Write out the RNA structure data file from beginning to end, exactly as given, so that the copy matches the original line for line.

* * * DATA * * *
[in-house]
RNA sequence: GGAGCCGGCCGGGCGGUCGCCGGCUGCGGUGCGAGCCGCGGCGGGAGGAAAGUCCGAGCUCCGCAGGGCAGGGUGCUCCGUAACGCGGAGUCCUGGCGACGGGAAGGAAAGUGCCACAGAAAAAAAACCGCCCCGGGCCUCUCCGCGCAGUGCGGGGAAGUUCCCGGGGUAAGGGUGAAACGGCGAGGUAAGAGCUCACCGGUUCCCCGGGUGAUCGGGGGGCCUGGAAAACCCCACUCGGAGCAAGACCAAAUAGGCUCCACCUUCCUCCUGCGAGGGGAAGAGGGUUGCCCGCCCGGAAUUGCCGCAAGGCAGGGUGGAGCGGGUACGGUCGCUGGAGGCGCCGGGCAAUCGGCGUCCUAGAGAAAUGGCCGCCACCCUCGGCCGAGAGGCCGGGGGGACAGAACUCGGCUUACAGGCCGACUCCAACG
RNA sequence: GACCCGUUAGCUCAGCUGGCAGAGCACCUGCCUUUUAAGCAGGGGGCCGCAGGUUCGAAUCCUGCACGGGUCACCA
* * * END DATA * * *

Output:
[in-house]
RNA sequence: GGAGCCGGCCGGGCGGUCGCCGGCUGCGGUGCGAGCCGCGGCGGGAGGAAAGUCCGAGCUCCGCAGGGCAGGGUGCUCCGUAACGCGGAGUCCUGGCGACGGGAAGGAAAGUGCCACAGAAAAAAAACCGCCCCGGGCCUCUCCGCGCAGUGCGGGGAAGUUCCCGGGGUAAGGGUGAAACGGCGAGGUAAGAGCUCACCGGUUCCCCGGGUGAUCGGGGGGCCUGGAAAACCCCACUCGGAGCAAGACCAAAUAGGCUCCACCUUCCUCCUGCGAGGGGAAGAGGGUUGCCCGCCCGGAAUUGCCGCAAGGCAGGGUGGAGCGGGUACGGUCGCUGGAGGCGCCGGGCAAUCGGCGUCCUAGAGAAAUGGCCGCCACCCUCGGCCGAGAGGCCGGGGGGACAGAACUCGGCUUACAGGCCGACUCCAACG
RNA sequence: GACCCGUUAGCUCAGCUGGCAGAGCACCUGCCUUUUAAGCAGGGGGCCGCAGGUUCGAAUCCUGCACGGGUCACCA